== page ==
Cal/OSHA recently cited a pair of Northern California construction businesses more than $300,000 for exposing workers to cave-in hazards at a residential construction site in Piedmont. The companies violated Cal/OSHA’s order to stop work until the imminent hazard was abated.
“Excavation collapses and cave-ins cause serious workplace injuries and fatalities. These citations remind employers to abide by Cal/OSHA stop work orders that are issued to protect workers from unsafe conditions,” said Christine Baker, director of the Department of Industrial Relations (DIR).
Cal/OSHA cited San Mateo-based general contractor EMI Design & Construction Inc. for 10 workplace safety violations, including two willful and three serious in nature with total proposed penalties of $164,465.
Salt Light Investments Inc., a construction project management company in Berkeley, was cited for three workplace safety violations including two willful in nature, with proposed penalties of $140,375. The violations were discovered during an April 20 investigation at the residential construction site.
Cal/OSHA investigators found 11-foot un-shored walls and issued a stop-work order that same day to address the unsafe excavation. Three weeks later, Cal/OSHA learned that the employers ordered workers back to the site, despite failing to correct the imminent hazards.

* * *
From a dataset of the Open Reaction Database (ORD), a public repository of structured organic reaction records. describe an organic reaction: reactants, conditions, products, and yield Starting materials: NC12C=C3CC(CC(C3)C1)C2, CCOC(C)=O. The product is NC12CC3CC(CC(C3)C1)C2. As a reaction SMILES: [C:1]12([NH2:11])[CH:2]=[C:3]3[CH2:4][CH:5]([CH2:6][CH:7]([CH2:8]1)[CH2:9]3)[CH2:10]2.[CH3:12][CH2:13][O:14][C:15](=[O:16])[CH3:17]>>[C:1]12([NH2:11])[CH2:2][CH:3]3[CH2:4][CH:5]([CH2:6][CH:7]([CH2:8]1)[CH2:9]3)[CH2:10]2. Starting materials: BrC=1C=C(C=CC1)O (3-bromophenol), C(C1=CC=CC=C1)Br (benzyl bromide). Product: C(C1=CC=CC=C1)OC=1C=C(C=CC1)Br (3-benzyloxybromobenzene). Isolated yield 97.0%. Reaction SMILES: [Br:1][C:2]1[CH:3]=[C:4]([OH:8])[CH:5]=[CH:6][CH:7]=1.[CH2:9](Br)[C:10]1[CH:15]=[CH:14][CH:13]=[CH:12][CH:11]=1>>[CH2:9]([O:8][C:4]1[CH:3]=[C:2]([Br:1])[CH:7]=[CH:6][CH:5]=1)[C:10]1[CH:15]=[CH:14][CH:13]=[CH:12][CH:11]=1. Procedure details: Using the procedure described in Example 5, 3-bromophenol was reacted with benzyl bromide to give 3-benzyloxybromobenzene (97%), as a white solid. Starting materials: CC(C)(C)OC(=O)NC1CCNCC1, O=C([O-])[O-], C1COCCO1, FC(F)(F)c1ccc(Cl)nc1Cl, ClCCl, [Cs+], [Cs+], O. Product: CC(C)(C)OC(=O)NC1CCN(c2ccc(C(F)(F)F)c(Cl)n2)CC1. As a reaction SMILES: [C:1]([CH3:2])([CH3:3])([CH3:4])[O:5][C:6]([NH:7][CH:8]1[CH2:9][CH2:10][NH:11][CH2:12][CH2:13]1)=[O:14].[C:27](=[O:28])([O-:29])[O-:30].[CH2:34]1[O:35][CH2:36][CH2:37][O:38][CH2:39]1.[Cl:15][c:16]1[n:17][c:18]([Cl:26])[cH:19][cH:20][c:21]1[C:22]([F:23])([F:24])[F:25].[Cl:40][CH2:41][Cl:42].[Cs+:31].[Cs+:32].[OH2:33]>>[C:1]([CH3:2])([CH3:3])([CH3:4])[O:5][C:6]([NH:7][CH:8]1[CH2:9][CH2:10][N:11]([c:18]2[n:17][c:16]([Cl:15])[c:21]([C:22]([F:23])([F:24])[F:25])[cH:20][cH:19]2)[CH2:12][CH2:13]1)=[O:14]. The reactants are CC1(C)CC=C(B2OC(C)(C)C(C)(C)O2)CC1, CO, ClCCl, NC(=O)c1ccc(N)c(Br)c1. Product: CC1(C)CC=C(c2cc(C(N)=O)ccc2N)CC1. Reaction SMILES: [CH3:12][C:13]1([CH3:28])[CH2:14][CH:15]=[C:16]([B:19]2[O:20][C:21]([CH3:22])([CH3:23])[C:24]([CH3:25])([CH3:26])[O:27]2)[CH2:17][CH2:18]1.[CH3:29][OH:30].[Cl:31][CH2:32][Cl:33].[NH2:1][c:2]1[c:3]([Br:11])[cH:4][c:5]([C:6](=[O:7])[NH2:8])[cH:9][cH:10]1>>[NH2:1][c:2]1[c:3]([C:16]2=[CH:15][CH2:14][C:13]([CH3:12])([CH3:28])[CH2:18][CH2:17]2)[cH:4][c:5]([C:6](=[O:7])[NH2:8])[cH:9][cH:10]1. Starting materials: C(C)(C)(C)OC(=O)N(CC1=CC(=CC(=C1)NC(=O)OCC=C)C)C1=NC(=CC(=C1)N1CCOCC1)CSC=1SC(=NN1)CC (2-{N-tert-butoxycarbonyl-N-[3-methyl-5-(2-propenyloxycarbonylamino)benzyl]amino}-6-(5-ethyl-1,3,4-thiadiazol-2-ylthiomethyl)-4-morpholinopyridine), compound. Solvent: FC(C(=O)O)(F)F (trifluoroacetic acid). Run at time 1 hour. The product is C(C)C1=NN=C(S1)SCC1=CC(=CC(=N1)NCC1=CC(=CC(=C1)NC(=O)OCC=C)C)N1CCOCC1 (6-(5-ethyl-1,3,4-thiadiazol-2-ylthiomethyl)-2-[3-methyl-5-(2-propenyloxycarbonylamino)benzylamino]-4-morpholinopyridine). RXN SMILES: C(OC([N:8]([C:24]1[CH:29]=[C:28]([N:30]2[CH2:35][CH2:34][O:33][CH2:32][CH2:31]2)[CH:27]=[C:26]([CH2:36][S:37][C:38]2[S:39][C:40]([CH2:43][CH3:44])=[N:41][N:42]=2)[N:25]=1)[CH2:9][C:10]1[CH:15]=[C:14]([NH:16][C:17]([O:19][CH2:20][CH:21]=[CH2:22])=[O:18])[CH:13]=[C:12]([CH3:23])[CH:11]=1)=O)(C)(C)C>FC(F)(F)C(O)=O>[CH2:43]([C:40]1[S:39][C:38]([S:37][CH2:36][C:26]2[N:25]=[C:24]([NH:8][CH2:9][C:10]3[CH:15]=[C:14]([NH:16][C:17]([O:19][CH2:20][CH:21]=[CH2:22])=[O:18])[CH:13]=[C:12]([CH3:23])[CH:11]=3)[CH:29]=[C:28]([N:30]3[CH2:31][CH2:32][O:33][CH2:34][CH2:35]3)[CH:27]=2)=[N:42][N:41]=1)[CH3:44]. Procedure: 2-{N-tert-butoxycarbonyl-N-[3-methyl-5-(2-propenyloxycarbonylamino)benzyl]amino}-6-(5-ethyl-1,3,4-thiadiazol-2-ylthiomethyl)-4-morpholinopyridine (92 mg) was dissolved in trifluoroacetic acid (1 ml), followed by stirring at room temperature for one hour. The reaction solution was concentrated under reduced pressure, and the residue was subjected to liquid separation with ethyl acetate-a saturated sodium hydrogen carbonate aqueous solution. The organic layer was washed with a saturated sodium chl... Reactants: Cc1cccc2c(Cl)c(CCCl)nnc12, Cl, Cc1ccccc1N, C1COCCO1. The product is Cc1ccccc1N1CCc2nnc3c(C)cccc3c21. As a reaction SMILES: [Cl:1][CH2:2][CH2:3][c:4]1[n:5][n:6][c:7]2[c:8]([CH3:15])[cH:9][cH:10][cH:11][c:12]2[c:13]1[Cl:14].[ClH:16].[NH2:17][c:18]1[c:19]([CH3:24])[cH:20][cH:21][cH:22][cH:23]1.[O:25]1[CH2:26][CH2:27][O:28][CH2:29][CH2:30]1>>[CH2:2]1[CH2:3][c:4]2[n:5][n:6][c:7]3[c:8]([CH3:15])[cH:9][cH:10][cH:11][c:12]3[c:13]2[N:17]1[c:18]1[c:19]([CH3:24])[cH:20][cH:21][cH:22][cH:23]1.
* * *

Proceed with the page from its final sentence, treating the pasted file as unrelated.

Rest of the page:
Both EMI Design & Construction Inc. and Salt Light Investments Inc. were issued willful violations for failing to shore up an excavation up to 11 feet and for a lack of a design for proper shoring as required.
EMI Design & Construction Inc. was also cited three serious violations for an unguarded floor opening, an unguarded wall opening and unguarded exposed rebar ends.
Similar Hazard Led to Fatality
A similar hazard caused a fatal accident at a Milpitas construction site in January 2012.
In that case, a construction employer ordered a worker back to an excavation site with un-shored 12-foot walls three days after a stop-work order had been issued because of the hazard. The walls caved in, killing the worker.
Cal/OSHA launched a criminal investigation, leading to two years’ jail time for both the construction company owner and the project manager.
A serious violation is cited when there is a realistic possibility that death or serious harm could result from the actual hazardous condition.
A willful violation is cited when the employer is aware of the law and violates it, or when the employer is aware of the hazardous condition and does not take reasonable steps to address it.
Author Kori Shafer-Stack, Editor, Amaxx Risk Solutions, Inc. is an expert in post-injury response procedures and part of the Amaxx team helping companies reduce their workers compensation costs by 20% to 50%. www.reduceyourworkerscomp.com. Contact: email@example.com.
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